The laudability of lifestyle clauses

We all know some aspects of aging are beyond our control. But not everything. So if Mom's wig frightens small children or Dad's throat clearing draws the stink eye from strangers, lay down the law before they move in with some well written lifestyle clauses.

We all know some aspects of aging are beyond our control. But not everything. So if Mom’s wig frightens small children or Dad’s throat clearing draws the stink eye from strangers, lay down the law before they move in with some well written lifestyle clauses.

Have you heard about “lifestyle clauses”? They’re the newest thing in pre-nups. From weight gain to who gets the dog, these agreements protect couples from the pitfalls of living together. Makes sense to me — in fact I think everyone should have one! Take Grandma and me. We’re not married, but we definitely live together, and there are several unsavory aspects of her lifestyle I would have nipped in the bud if only I’d known.

If I make it to old age, I’m crossing my fingers and toes that one of my three daughters will take me in when the time comes. Maybe they’ll be more likely to do that if I assure them living with me won’t be anything like living with Grandma … so here’s what I propose:

I. hairstyles
I will not leave the house with anything on my head that even vaguely resembles road kill.

II. technology

III. diet
I will not eat things that look or smell so gross you avoid the room when I eat them. Vegetable soup with hot tuna fish and ketchup comes to mind.

IV. manners
I will say excuse me when I burp. I will wait until you’re out of the room to expectorate, a.k.a. hock up loogies. And if my pucker string just plain wears out, I’ll politely suggest that you walk ahead of me so you’re not engulfed in my ever-present fart trail.

V. mobility
As long as I can get my own mail, take out my trash and reach the t.p. on the top shelf of the closet with my Grab-It, you’ll never have to wonder whether my butt and the couch are permanently fused.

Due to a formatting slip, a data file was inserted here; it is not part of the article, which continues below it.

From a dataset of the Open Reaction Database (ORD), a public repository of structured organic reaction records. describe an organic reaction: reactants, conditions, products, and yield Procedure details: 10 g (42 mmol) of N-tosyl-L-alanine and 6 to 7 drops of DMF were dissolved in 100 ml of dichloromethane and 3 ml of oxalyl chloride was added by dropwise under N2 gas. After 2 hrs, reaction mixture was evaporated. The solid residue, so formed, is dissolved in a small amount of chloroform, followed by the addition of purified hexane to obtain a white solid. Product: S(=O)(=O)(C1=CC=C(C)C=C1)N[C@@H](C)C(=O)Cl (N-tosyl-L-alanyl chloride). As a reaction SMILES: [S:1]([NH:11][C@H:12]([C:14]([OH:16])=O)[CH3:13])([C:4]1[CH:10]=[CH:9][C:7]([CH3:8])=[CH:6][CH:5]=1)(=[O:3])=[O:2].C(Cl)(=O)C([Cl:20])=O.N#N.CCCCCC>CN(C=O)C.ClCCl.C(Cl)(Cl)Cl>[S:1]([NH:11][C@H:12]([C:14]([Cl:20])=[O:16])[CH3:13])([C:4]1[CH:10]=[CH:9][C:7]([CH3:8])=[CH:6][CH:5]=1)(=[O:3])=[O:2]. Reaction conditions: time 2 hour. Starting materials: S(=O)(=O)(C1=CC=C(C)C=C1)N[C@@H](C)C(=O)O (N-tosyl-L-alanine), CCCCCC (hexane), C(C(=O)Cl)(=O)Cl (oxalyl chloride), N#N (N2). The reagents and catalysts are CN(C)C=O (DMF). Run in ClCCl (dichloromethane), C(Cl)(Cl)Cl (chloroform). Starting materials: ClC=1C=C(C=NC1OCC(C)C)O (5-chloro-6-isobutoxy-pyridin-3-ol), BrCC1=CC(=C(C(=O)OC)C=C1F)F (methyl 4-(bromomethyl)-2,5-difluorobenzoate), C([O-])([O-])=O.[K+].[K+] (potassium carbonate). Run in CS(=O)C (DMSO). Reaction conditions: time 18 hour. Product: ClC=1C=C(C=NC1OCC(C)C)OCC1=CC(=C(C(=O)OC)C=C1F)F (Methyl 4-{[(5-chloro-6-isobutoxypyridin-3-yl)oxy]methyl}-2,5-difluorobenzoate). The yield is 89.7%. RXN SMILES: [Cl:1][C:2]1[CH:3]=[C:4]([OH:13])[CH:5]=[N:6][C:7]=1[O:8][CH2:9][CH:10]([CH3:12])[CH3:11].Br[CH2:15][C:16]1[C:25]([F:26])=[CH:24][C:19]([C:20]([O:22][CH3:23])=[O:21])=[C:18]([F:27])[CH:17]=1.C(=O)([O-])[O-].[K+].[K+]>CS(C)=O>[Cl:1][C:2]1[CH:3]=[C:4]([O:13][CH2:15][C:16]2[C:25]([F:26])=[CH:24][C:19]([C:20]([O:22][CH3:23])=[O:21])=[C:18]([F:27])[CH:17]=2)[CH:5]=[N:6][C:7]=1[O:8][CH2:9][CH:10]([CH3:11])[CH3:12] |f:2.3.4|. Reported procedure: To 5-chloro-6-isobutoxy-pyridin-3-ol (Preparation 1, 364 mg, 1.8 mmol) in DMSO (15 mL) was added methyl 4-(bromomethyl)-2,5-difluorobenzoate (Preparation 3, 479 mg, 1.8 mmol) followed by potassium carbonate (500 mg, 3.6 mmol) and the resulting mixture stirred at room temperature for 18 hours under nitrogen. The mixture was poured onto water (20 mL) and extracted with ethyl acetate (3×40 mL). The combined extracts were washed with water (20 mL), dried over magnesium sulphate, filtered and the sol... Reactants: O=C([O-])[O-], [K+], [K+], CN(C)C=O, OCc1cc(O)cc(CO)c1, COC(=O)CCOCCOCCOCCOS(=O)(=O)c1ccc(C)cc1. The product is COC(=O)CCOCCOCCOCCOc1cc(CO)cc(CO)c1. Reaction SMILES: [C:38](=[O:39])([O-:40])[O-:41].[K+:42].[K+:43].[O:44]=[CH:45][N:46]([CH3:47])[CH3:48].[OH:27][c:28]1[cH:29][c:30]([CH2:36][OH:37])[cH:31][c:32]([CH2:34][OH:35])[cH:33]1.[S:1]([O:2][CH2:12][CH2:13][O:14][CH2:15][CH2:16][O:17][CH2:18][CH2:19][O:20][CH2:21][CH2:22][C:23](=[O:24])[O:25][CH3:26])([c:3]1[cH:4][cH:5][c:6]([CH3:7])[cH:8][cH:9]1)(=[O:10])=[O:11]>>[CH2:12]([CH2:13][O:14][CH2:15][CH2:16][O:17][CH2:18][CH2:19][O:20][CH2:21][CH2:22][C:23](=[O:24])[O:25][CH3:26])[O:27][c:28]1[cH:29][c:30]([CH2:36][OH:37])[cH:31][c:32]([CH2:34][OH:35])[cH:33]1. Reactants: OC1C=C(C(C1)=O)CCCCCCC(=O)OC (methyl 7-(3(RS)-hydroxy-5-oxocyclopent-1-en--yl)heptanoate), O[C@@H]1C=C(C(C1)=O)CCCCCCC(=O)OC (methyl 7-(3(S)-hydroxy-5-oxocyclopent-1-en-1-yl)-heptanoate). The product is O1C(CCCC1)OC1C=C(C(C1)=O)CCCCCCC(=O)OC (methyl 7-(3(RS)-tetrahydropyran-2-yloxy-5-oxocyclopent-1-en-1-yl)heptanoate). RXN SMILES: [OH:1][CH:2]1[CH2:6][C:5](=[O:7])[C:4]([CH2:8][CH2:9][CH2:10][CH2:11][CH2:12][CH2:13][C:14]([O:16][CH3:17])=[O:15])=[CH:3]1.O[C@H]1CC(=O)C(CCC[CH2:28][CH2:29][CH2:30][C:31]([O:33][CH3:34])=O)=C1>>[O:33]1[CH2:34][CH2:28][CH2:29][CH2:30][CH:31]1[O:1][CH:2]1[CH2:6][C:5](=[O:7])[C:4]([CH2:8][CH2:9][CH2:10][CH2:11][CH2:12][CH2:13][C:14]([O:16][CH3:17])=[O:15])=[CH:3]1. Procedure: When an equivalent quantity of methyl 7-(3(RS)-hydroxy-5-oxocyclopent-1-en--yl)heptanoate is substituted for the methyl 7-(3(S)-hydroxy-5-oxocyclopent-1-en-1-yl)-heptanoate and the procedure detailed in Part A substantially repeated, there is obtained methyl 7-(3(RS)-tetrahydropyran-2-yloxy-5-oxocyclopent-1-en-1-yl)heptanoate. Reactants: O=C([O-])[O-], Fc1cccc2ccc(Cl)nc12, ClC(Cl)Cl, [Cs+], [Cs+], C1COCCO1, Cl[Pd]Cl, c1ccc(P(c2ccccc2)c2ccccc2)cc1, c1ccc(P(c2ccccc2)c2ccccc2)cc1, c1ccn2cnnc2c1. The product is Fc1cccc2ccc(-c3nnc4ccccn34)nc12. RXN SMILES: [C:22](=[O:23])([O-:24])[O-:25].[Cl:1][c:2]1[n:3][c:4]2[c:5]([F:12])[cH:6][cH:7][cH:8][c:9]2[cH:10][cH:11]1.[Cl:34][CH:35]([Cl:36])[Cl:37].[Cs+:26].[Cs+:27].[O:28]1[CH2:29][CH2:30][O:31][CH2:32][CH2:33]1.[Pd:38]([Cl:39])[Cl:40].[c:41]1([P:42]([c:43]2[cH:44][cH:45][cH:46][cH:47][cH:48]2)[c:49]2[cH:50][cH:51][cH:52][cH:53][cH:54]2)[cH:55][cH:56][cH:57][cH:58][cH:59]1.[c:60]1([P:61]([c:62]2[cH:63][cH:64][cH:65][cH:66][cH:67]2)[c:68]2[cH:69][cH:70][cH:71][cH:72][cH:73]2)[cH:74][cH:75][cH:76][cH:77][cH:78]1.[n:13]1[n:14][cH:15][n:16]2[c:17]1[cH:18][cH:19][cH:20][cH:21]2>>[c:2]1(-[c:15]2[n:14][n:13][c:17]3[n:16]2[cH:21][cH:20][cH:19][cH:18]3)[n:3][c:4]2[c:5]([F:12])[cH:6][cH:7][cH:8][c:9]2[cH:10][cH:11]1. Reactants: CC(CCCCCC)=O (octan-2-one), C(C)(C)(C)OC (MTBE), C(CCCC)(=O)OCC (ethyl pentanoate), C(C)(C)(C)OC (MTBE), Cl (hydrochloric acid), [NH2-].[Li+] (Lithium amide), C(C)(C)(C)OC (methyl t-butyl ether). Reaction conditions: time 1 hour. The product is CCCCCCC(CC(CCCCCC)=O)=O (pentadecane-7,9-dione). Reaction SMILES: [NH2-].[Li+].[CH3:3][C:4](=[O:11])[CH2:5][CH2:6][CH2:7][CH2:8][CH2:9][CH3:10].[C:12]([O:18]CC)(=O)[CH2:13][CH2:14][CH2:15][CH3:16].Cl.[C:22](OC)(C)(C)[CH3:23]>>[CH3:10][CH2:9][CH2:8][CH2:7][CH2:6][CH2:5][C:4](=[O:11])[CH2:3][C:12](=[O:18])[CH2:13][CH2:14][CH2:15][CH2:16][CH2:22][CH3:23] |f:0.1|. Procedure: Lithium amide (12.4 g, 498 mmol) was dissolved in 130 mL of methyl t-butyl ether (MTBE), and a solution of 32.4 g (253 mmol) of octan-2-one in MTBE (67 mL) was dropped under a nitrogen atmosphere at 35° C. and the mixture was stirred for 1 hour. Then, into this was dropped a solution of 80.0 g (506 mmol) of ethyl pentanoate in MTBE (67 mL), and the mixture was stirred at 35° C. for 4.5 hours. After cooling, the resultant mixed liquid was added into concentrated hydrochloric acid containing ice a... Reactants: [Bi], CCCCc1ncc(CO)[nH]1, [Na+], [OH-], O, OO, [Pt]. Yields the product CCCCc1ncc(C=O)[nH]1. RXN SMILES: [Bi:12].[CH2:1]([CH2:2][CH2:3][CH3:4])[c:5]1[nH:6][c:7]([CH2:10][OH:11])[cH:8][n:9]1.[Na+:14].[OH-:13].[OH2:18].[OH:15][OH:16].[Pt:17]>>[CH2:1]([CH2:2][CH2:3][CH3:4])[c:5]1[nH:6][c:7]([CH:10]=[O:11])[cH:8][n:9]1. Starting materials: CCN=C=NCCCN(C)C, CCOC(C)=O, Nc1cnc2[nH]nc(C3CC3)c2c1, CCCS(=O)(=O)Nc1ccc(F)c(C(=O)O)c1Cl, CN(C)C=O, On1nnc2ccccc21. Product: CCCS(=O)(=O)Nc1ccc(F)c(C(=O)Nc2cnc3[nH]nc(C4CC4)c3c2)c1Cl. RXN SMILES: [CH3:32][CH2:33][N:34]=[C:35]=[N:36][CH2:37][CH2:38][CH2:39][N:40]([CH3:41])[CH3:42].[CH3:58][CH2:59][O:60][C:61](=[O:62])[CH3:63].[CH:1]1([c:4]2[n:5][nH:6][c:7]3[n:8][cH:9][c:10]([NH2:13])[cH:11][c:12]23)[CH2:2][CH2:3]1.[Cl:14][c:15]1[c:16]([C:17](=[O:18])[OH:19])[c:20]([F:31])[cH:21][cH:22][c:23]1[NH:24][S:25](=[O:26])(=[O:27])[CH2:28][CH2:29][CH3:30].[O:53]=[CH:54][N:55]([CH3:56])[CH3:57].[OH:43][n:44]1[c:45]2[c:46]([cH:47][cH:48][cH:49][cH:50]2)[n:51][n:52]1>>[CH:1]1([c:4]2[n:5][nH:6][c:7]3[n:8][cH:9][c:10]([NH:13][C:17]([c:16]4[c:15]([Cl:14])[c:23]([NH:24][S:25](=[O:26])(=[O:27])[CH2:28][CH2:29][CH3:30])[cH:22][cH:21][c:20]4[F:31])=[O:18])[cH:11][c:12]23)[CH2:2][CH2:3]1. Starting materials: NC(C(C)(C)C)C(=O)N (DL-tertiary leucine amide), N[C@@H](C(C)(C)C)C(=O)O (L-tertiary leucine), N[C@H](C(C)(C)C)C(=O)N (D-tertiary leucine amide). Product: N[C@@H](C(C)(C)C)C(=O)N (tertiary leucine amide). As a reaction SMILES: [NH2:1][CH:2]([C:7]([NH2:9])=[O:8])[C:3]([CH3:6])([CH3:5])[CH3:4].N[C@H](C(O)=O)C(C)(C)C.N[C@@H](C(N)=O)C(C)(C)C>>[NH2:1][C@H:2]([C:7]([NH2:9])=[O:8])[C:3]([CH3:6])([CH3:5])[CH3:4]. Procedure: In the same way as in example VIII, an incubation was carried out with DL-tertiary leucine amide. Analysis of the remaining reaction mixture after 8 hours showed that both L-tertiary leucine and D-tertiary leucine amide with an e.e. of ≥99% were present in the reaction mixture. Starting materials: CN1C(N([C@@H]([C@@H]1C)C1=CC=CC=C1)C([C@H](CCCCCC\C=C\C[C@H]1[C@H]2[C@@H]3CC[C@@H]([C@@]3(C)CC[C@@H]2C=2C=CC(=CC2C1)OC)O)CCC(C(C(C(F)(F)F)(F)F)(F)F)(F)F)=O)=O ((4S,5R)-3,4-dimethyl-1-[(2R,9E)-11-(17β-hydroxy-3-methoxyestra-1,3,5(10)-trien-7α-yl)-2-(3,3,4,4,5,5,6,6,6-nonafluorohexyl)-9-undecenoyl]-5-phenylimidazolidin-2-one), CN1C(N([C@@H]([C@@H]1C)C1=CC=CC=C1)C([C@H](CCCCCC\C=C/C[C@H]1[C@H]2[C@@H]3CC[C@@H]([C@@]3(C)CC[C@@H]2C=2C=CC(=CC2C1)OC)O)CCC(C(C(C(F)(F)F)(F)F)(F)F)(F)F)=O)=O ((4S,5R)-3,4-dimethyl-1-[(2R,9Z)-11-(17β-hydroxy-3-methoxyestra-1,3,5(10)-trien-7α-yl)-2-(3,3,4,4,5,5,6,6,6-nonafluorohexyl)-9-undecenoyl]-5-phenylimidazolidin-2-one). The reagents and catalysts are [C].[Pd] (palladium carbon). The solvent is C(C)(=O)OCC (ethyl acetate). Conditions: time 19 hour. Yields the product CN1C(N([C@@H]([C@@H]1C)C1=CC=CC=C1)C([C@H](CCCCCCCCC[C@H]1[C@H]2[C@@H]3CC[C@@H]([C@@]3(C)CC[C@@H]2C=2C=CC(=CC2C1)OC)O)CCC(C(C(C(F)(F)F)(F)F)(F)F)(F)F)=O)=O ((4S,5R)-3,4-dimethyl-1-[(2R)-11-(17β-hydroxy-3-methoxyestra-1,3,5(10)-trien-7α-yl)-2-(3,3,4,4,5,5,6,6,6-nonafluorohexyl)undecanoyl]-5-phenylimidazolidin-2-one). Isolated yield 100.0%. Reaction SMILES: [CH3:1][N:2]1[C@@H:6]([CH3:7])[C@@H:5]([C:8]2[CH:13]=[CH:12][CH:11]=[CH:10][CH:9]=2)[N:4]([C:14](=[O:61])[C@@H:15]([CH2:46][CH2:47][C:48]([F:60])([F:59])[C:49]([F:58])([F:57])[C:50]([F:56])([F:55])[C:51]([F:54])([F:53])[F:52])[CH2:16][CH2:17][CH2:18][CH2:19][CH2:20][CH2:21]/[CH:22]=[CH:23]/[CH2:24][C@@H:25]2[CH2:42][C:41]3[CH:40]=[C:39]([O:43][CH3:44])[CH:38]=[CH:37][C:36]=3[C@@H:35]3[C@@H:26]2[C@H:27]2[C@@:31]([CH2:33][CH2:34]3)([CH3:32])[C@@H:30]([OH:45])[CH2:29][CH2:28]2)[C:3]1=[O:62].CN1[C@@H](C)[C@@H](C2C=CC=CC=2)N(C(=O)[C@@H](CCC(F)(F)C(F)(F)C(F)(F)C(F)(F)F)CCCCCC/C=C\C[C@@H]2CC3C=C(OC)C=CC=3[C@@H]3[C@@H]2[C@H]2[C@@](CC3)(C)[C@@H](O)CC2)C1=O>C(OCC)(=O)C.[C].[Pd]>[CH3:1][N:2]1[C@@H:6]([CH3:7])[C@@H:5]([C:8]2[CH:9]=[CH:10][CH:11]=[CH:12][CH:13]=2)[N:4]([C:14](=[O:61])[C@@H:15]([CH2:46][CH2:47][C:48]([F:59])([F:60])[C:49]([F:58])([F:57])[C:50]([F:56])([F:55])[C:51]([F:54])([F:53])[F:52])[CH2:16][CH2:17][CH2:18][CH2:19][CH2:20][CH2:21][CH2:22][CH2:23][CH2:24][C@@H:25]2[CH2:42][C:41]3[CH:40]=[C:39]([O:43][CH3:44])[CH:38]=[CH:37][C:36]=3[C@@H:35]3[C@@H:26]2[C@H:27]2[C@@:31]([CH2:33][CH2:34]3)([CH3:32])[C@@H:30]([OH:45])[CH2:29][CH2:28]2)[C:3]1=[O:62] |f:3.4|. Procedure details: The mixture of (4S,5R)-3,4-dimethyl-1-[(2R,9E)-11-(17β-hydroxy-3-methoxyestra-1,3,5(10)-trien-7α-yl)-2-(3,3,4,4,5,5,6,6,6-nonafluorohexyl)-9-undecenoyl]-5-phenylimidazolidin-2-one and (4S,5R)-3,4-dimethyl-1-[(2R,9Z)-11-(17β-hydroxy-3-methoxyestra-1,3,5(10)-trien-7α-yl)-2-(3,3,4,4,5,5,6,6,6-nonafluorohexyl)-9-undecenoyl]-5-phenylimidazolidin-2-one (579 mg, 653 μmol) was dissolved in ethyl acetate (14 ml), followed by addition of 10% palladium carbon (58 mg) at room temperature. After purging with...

VI. toilets
Even if I have to get one of those little square scooters we used in grade school gym class and paddle myself up and down the hall, I’ll do my business in the bathroom.

VII. sleeping
I will sleep in a bed, not my recliner, so when I nod off my mouth doesn’t hang open so wide that you’re sure I’m dead and you have to poke me just to see if I still have a pulse.

VIII. common sense
I may not be as sharp as I once was, but I will not act like electricity is a new concept or be surprised when my prescriptions come from the pharmacy.

IX. trust
I will not automatically assume you stole everything I misplace. Or interrogate you about credit card charges I don’t remember making. Or demand my card back before you’ve even finished hauling my 30 bags of groceries in from the car and down the stairs.

X. bodily functions
I will not feel compelled to share intimate details of pooping or peeing; their frequency, shape, texture or lack of; or speculation about what might cause said frequency or lack of. Ever.

I haven’t covered violations or future amendments, but it’s a start. Think about it — we could be pioneers in the caregiver lifestyle clause movement! And long after Grandma is gone, we’d still thank her for helping us realize marriages aren’t the only living situations that require some mutually agreed-upon guidelines.

Image credit: psphotography / 123RF Stock Photo


4 thoughts on “The laudability of lifestyle clauses

  1. I found your blog through Freshly Pressed and this one should have been “Pressed” as well. Can we add a clause about not using our hearing impairment as a way of saying everything that pops in our head at 10 times the normal decibel in the doctor’s waiting room? And when I say everything, that includes calling people “colored”, commenting on how fat people are and pointing out every disability by saying “I’m so glad that I don’t have/look like…”

    I’m pretty sure that when I start down the road of aging and potential dementia, I’ll need a clause about cursing indiscriminately.

    • I agree. Old age give some people — definitely my Grandma — carte blanche to communicate via stream of consciousness. I used to lecture her about it, but as her dementia progresses I’ve pretty much given up. Now I blog instead. 🙂 Thanks for your comment.

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